Strong support for graffiti activist
Standing in a long Australian tradition of people utilising billboards as a canvas to express political concerns, Stephen Langford faced court on Friday May 31 charged with graffiti offences for painting “close the camps” across private advertising.
Prior to entering the Downing Centre court, members of the Refugee Action Coalition, Solidarity Choir and fellow members of Pitt Street Uniting Church rallied in support of Mr Langford.
A number of speakers, including Greens NSW Upper House member David Shoebridge, called for all camps to be closed, and Sister Susan Connelly said that the real crime is not graffiti on a billboard, but the government turning a blind eye to the detention of verified refugees.
A message of support from Whistleblowers, Activists and Citizens Alliance (WACA) Melbourne was read. “I am writing this statement of solidarity for your appearance in court on Friday as I watch the news coming in that now 20 men on Manus have attempted suicide or self-harm since the re-election of the Coalition government.
“[A]cross the country [people] are feeling distressed at this news and furious at the bipartisan cruelty by our politicians. But now is not the time for us to throw our hands in the air in despair. Now is the time for us to work even harder to close down these death camps.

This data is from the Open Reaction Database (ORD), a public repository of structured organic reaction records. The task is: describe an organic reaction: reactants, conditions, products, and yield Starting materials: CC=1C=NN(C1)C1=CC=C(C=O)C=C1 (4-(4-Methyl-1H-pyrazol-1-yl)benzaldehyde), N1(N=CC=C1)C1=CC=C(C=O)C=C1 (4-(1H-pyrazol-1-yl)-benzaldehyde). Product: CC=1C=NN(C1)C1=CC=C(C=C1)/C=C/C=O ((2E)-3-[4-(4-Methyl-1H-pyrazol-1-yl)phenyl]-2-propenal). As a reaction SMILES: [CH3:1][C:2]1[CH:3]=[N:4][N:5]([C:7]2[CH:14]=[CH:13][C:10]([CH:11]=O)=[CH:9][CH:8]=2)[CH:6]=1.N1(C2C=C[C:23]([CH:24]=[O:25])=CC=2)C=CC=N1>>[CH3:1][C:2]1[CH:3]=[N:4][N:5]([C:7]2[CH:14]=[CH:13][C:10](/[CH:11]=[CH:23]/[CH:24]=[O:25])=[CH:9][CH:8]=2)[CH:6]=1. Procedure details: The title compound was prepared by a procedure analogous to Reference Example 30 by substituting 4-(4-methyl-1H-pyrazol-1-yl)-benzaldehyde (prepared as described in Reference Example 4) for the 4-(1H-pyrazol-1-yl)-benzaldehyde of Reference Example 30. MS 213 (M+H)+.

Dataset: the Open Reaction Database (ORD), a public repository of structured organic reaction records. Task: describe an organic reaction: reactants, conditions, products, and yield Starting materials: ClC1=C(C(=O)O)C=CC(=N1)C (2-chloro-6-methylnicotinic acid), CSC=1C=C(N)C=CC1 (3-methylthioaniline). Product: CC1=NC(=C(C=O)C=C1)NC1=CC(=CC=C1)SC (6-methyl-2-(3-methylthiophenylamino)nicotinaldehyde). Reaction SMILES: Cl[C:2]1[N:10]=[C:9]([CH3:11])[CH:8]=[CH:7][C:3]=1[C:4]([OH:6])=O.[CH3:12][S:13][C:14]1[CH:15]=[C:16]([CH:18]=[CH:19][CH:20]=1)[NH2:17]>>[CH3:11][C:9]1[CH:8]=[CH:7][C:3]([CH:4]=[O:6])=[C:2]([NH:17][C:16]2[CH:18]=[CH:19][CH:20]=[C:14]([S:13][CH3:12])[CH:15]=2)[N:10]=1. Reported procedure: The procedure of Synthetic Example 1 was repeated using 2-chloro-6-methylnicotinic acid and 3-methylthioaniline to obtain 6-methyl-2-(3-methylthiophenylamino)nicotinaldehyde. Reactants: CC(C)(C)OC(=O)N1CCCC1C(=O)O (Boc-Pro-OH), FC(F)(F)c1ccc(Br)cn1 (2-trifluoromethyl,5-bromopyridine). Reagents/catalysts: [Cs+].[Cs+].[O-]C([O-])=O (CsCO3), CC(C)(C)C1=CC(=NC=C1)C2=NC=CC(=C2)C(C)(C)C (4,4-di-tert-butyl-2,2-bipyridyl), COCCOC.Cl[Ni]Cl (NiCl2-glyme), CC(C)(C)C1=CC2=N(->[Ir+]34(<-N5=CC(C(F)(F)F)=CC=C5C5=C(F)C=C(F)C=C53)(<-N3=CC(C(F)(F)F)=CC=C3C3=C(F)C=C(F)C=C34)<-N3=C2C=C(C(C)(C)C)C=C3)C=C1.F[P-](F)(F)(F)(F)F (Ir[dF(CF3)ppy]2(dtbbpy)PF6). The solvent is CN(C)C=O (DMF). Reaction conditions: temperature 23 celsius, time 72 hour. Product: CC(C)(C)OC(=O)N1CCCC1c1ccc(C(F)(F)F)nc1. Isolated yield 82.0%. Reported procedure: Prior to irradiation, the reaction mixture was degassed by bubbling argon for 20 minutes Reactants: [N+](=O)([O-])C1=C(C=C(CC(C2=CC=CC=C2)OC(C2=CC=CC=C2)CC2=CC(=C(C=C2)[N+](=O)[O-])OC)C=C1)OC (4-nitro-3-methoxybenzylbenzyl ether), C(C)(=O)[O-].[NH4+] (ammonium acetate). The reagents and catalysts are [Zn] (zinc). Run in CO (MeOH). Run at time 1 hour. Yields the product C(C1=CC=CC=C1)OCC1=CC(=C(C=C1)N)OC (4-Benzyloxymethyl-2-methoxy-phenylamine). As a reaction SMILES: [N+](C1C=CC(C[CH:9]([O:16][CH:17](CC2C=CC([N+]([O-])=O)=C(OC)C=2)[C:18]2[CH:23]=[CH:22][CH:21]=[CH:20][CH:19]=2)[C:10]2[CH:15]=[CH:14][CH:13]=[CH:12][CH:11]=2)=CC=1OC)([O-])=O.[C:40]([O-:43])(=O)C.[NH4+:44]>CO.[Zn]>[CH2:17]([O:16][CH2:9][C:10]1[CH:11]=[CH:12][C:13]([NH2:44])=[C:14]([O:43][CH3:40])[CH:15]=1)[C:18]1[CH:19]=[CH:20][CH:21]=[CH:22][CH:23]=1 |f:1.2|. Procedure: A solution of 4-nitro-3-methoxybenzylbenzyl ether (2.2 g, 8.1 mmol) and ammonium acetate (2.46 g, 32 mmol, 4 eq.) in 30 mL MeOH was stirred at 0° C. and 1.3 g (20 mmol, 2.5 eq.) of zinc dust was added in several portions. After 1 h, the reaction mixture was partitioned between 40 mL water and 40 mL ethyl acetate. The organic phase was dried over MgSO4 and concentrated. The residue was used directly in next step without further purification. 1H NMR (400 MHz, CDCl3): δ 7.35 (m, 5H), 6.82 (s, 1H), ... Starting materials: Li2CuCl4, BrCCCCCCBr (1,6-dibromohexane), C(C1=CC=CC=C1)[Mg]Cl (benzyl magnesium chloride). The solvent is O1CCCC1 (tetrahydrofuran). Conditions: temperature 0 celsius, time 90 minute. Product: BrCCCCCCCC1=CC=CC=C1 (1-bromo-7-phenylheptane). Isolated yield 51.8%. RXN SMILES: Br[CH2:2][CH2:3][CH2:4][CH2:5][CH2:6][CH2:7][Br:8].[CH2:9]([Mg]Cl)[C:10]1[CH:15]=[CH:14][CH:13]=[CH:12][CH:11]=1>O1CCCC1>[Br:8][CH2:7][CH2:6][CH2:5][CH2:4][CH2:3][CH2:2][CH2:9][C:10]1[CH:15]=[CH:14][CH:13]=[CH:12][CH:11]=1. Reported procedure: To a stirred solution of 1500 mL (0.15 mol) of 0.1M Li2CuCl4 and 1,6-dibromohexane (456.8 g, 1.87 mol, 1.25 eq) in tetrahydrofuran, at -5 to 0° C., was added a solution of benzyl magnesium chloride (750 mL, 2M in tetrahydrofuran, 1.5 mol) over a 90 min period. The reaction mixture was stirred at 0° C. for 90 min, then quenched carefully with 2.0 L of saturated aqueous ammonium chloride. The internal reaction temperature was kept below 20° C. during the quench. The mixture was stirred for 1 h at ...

“As you walk into court on Friday please know that many members of WACA in Melbourne will also be walking into court with you. Down here in Melbourne we are facing three court cases on the same day, as the Victorian police and Border Force attempt to intimidate and scare us with excessive and vexatious charges.”
Mr Langford read the names of all who have died in the Manus and Nauru camps before he walked into the court with many supporters.
He was issued a fine for $1,000. If damages to the “skin” of the billboard also amount to $1,000, Mr Langford intends to crowdfund the $2,000 total cost. “And I may well donate something close to that for WACA’s Sail 4 Justice campaign,” Mr Langford said.